Dogsledding Adventures in Montana


Move over Alaska—Montana is Biting Back

By Bruce Northam

Hannah Vogel with one of her team of dogs in Montana.
Hannah Vogel with one of her team of dogs in Montana.

Kids don’t lie about what is and what is not entertaining. Although my daughter Bella can ski black diamonds, dogsledding in Alberta last winter provided her most vocal adrenaline rush. I filed this under “bullet-proof fun.”

Well, there’s a new star on the U.S. dogsledding scene, Montana’s Absaroka Dogsled Treks.

Owners Mat Stimpson and Hannah Vogel, both a dogsledding and romantic team, are taking this archetypal transport mode to a new level of enjoying the moment.

The couple bought an established 20-year-old outfitter four years ago and have been continuously rebuilding—the passed torch needed polishing—by expanding kennels, updating equipment, and adding an agility yard, exercise pens, and new dog houses.

A lot goes on behind the scenes of this time-honored sport, and only dedicated aficionados can pull it off. Hannah testified, “These dogs are our family.” Happy trails, redefined.

Chico Hot Springs

Based at the Chico Hot Springs Resort near the Northern entrance of Yellowstone National Park, their prime location invites a steady stream of myriad enthusiasts from every corner of the planet.

dogsleddingIt’s as simple as renting a car in Bozeman, MT, and enjoying the incredibly scenic hour-long drive into Absaroka’s slice of the great American West.

“We started with our personal team and watched how our friends were lit up by it.” Hannah explained, adding, “And you get to see some great countryside by way of this ancient connection between people and dogs.”

Most professional dogsledders train in remote areas, the reason why most of us know little about this sport and leisure activity. Absaroka Dogsled Treks showcases the owners’ passion, giving the public an insider’s view that includes puppy and dog adoptions, a musher’s school, and a bucket-list adventure that takes winter voyagers deep into Montana’s backcountry—where customers also pilot their own team of dogs.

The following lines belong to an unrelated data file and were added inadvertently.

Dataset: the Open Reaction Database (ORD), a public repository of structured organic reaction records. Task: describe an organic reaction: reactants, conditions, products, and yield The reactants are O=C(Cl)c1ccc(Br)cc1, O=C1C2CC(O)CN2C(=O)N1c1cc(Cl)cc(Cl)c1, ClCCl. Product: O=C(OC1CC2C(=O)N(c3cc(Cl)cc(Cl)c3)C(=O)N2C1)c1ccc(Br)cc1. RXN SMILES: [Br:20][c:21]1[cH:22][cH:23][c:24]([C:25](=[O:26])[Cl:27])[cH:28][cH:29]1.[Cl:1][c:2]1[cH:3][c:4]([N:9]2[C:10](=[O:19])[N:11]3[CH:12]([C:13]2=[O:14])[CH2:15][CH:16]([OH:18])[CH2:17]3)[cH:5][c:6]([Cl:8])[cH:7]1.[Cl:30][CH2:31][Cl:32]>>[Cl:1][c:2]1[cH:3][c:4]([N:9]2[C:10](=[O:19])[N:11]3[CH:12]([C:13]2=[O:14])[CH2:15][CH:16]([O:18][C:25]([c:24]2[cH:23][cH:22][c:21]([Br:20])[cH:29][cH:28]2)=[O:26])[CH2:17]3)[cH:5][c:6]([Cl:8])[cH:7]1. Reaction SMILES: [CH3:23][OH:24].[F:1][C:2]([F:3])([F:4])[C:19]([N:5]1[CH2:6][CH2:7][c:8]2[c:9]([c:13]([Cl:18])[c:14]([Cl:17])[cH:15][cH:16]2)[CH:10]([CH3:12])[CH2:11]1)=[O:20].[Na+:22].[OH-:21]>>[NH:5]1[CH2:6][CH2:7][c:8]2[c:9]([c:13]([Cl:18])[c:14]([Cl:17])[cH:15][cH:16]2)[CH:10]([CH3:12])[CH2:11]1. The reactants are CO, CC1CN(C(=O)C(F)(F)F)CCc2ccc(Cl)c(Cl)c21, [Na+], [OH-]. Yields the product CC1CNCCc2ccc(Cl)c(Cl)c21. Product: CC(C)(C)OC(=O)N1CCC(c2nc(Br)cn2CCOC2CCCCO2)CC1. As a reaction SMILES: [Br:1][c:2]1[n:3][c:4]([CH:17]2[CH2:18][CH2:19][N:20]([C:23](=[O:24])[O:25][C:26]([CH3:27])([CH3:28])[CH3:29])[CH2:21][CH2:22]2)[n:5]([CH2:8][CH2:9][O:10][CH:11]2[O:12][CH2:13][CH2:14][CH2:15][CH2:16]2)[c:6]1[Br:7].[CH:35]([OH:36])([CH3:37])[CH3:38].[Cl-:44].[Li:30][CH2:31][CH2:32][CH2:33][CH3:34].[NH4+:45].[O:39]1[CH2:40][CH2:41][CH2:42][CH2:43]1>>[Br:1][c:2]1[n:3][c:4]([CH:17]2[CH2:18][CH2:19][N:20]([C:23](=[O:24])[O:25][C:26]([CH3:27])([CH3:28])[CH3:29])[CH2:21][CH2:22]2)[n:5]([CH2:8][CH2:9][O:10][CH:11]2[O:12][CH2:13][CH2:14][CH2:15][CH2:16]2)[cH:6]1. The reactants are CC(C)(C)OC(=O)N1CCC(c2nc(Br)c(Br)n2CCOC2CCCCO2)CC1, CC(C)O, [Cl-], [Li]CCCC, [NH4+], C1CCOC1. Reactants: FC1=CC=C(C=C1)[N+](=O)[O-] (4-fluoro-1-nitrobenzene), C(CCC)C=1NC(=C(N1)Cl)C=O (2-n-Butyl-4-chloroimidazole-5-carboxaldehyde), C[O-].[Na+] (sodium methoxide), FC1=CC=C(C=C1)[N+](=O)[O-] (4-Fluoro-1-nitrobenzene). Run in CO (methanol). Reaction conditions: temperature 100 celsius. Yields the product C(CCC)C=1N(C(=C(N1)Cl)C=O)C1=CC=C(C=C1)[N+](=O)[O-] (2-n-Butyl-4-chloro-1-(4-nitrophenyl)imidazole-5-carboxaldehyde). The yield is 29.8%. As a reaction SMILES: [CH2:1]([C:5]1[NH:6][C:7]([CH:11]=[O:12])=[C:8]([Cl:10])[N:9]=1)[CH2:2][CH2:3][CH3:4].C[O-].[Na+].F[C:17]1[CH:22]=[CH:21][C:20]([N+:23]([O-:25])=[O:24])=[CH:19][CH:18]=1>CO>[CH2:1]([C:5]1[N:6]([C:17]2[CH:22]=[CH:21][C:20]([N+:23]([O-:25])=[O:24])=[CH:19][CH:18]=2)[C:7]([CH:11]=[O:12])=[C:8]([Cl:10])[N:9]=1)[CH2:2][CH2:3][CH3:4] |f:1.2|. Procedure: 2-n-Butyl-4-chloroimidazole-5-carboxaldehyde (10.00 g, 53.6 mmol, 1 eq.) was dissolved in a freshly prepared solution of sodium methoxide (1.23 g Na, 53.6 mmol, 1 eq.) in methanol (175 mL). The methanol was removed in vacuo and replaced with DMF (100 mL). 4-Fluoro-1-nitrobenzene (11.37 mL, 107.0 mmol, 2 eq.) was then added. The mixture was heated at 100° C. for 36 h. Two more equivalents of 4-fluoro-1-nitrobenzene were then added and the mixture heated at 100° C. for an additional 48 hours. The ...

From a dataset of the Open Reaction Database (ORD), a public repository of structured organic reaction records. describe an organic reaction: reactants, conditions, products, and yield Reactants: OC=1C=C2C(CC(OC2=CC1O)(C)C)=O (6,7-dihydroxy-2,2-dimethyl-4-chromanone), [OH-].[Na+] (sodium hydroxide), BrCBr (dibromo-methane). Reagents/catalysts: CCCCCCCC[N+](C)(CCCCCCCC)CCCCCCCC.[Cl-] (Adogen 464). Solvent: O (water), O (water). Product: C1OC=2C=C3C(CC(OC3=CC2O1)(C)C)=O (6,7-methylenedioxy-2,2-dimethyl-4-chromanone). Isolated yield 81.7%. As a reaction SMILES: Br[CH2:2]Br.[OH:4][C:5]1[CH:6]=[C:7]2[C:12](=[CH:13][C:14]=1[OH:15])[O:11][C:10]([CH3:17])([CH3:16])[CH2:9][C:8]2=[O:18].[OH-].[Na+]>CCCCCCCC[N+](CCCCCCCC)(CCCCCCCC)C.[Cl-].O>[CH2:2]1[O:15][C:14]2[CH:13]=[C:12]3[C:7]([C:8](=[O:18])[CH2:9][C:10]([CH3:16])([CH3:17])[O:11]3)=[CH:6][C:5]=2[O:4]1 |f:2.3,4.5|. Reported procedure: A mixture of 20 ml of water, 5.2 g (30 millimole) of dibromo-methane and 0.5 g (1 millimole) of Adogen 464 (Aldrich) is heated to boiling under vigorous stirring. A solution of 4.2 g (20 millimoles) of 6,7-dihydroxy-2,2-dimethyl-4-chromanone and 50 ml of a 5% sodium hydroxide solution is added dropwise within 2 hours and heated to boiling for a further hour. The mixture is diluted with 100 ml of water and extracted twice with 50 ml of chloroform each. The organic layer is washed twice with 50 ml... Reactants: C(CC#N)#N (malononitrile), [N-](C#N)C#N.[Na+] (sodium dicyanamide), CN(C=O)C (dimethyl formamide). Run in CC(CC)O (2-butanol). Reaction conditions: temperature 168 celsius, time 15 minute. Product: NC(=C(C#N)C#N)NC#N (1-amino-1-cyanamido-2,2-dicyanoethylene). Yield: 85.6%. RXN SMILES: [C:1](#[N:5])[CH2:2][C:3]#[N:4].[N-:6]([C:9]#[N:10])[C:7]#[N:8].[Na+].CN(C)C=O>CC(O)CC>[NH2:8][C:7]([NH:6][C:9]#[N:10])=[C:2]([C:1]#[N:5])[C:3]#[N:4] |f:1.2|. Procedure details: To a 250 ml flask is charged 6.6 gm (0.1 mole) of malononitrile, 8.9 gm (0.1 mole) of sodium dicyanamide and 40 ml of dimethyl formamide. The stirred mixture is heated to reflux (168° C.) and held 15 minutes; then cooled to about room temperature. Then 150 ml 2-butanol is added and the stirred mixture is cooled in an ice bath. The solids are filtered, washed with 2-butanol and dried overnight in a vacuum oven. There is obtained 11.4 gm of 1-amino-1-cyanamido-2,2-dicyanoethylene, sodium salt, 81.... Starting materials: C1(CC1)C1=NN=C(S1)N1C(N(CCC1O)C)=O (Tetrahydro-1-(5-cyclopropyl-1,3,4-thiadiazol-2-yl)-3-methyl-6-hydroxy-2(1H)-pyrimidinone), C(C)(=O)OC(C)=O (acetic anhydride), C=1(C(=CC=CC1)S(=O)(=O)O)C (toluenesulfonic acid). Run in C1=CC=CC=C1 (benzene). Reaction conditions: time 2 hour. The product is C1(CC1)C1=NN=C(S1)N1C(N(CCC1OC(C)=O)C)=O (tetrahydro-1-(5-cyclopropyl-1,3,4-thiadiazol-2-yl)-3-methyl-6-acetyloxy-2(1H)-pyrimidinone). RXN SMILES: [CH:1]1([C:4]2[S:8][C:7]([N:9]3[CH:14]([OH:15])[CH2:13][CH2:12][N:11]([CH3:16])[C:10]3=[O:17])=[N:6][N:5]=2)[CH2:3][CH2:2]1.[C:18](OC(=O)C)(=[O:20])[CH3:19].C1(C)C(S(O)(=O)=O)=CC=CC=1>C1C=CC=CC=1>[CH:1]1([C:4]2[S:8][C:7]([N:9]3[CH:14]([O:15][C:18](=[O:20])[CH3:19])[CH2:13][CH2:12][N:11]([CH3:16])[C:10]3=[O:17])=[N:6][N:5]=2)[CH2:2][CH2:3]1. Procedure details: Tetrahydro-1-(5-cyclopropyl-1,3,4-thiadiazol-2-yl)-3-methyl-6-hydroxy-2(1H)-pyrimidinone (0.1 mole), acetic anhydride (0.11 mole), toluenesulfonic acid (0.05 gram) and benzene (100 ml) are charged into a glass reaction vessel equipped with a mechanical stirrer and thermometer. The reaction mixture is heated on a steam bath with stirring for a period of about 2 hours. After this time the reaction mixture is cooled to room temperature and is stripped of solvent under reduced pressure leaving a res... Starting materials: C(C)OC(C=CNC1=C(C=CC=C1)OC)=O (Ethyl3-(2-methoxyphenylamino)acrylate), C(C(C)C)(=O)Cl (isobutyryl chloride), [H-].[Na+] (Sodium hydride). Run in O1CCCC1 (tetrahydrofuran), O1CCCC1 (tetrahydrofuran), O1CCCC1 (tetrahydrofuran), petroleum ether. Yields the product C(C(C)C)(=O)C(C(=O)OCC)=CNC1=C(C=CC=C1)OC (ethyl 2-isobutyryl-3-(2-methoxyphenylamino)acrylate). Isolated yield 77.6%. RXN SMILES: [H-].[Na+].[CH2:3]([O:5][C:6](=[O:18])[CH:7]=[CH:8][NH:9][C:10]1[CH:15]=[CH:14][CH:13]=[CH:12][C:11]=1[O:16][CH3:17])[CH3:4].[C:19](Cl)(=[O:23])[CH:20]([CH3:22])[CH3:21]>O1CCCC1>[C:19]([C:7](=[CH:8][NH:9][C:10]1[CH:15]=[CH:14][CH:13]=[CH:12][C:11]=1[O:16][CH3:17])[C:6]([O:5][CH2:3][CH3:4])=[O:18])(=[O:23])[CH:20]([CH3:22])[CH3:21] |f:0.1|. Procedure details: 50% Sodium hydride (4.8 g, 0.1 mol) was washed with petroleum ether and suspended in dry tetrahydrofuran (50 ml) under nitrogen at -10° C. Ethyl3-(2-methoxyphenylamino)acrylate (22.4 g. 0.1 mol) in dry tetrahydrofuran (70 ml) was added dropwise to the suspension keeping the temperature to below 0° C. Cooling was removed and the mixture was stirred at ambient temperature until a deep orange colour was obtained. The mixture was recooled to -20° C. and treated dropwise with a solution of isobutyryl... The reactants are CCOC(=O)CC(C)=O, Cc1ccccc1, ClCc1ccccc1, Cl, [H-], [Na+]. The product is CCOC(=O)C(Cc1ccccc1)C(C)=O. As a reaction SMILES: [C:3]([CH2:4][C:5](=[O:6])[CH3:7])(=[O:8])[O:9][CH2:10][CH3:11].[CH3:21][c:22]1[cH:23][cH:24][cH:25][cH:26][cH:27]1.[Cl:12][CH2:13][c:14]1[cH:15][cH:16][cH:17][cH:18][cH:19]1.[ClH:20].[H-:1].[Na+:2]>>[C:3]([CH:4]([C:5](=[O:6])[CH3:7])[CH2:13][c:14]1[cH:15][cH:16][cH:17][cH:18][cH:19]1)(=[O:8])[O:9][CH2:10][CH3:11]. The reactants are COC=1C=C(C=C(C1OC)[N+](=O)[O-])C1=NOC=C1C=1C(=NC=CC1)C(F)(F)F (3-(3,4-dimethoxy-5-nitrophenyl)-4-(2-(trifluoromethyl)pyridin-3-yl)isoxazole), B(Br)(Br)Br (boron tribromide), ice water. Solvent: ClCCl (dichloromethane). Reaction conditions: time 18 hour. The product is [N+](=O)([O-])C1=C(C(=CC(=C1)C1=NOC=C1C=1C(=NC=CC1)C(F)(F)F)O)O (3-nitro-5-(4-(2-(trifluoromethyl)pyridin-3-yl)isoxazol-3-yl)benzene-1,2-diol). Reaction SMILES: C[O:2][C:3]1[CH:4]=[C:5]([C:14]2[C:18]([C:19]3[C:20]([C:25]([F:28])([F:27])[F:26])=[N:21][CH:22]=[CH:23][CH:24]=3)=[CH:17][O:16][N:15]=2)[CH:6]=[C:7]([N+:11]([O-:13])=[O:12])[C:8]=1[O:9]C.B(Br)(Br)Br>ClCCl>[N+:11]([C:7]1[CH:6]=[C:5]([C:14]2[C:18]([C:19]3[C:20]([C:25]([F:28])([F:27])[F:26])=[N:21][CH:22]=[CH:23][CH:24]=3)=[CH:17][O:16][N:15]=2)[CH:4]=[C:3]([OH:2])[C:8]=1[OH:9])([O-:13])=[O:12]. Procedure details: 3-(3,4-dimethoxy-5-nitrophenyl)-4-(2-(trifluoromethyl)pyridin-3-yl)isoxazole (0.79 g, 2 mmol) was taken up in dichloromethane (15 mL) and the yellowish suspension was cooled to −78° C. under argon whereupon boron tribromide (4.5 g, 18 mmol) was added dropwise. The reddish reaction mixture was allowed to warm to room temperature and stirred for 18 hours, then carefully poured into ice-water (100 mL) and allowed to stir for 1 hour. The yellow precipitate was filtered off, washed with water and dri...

Propelled by a powerful pack of sled dogs, riding through these canyon cuts and passes while taking in epic vista points in the typically unexplored, beautiful Absaroka Mountain range will forever burn fond Montana memories into your brain.

Teamwork, Montana style.
Teamwork, Montana style.

This compassionate outfitter mushes with Alaskan Huskies, which are a mixed breed husky, bred to be highly efficient sled dogs.

Chico Hot Springs is a legendary resort in Southwest Montana with huge heated pools and a top notch wine list, along with horseback riding and a spa.
Chico Hot Springs is a legendary resort in Southwest Montana with huge heated pools and a top notch wine list, along with horseback riding and a spa.

While they are technically “mutts,” they are not mutts by accident, and their breeding is usually very specific and has taken many many years to evolve into the Alaskan Huskies we see today.

Mat explained how they put together our teams of huskies from several sources.